Meeting to finalize the Nile Basin Initiative postponed to Sept.
CAIRO: A meeting scheduled this month to bring together the ministers of water resources from each of the 10 Nile Basin countries to finalize the seven-year-old Nile Basin Initiative (NBI) has been postponed to mid-September.
The postponement was agreed upon by member countries because of expected hot weather during August and for no other reason, said Mahmoud Abou Zeid, minister of irrigation and water resources. The minister dismissed claims there might still be differences between the Egyptian and Ethiopian positions on the amount of water allocated to each country.
Ayman Abd El-Wahab, environmental analyst at Al-Ahram Center for Political and Strategic Studies, says its unlikely tensions have flared once again between the two countries.
The relationship has developed much more, says Abd El-Wahab. The Ethiopian side has come to understand better the importance of the Nile to projects in Egypt, and the Egyptian side now understands the Ethiopian needs can be met without lowering its share.
If all goes well, Abd El-Wahab says he expects NBI to finally be ratified by all member countries in their September meeting.
Although strong public rhetoric about possible conflict over Nile water has calmed down over recent years, statements made by Ethiopian Prime Minister Meles Zenawi as recently as Feb. 2005 suggest old tensions still persist.
While Egypt is taking the Nile water to transform the Sahara into something green, we in Ethiopia, which is the source of 85 percent of that water, are denied the possibility of using it to feed ourselves, and we are being forced to beg for food every year, Zenawi told BBC.
And from time to time Egyptian presidents have threatened countries with military action if they move, he claimed. While I cannot completely discount the saber-rattling I do not think it is a feasible option. If Egypt were to plan to stop Ethiopia from utilizing the Nile waters it would have to occupy Ethiopia, and no country on earth has done that in the past.
Under a series of agreements, the most recent of which was signed in 1959, Egypt has fought strongly to maintain its quota of at least 55.5 billion cubic meters per year. Egyptians have long feared dam construction at Nile sources in Ethiopia and Uganda would affect the amount of water reaching them.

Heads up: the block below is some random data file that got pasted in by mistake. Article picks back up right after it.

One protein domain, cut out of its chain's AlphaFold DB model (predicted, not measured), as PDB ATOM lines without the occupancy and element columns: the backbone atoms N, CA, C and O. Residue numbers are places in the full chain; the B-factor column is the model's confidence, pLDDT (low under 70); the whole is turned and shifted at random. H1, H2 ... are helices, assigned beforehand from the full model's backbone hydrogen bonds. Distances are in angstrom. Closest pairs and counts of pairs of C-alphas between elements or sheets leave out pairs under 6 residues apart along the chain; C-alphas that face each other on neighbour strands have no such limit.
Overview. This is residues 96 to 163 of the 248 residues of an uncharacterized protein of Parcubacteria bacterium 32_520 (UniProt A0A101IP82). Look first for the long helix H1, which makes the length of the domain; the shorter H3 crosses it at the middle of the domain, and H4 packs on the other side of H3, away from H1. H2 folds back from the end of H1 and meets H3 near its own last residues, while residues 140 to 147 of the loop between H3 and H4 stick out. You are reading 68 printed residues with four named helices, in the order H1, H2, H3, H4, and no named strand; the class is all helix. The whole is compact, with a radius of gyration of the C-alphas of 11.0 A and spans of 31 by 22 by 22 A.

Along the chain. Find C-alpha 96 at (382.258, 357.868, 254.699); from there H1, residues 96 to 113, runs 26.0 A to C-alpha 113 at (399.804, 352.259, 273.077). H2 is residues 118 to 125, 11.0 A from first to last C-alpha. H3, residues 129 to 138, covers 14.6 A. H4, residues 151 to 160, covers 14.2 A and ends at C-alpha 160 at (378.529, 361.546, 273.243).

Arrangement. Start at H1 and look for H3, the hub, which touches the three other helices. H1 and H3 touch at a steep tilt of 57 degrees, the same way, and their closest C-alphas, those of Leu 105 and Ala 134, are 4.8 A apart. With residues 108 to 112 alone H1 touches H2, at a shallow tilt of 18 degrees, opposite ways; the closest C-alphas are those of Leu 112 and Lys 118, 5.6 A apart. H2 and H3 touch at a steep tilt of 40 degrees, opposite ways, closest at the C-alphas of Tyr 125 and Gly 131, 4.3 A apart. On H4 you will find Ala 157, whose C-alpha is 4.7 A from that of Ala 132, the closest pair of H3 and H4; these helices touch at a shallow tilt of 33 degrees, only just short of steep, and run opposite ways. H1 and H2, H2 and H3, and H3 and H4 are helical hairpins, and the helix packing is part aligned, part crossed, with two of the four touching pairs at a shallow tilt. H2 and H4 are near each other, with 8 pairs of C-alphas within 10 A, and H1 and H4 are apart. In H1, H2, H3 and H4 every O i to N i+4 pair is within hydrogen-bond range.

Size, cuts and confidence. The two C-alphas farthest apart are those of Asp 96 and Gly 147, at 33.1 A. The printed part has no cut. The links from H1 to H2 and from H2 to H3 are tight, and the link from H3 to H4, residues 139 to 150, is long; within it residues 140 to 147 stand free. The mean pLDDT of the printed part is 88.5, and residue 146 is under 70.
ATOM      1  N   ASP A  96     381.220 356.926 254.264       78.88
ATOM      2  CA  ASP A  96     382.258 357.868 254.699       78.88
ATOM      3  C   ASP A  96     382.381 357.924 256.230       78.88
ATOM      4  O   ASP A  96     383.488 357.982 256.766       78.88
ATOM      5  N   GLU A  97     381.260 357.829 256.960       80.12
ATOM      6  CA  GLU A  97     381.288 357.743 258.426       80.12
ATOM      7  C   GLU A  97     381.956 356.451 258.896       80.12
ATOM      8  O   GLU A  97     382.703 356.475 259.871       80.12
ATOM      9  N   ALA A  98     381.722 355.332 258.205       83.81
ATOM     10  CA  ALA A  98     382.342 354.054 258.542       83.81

In late July, Ethiopia announced the beginning of construction on a 1,870 megawatt hydroelectric project on the Omo-Gibe River. The project, which will allow Ethiopia to harness enough power to satisfy national demand and export to neighboring countries is scheduled for completion in 2011.
Abd El-Wahab says recent studies have proven Egyptian fears of a decrease in water supply unjustified.
Studies have shown the impact of building Ethiopian dams on the Egyptian water supply is expected to be very minimal, says Abd El-Wahab.
In the last three years, there has been an increase in communication from the Egyptian side all levels up to the president to build trust and insure cooperation [on NBI], he adds.
Work on the NBI began in 1992 but was not formalized until 1999. Under the initiative, member countries were each required to submit their own projects aiming to increase the efficiency of Nile water use to better benefit the group. Work on eight projects located mostly in Egypt, Ethiopia and Sudan has already begun.
In the long run, the initiative aims to increase power output in countries where the river originates such as Ethiopia and Uganda which would allow agriculture to flourish in Sudan and industry to grow in Egypt. In the end, NBI relies on sharing these products in order to benefit the whole region.
I think it s a very balanced initiative, says Abd El-Wahab. The nature of the initiative itself is based on raising the amount of water available by lessening the wasting of water, and any project proposed has to benefit more than one country. So there s new thinking of cooperative work. The main problem that governed this issue for a long time were political. Now there s a sense that this matter has nothing to do with politics and cooperation is the only solution.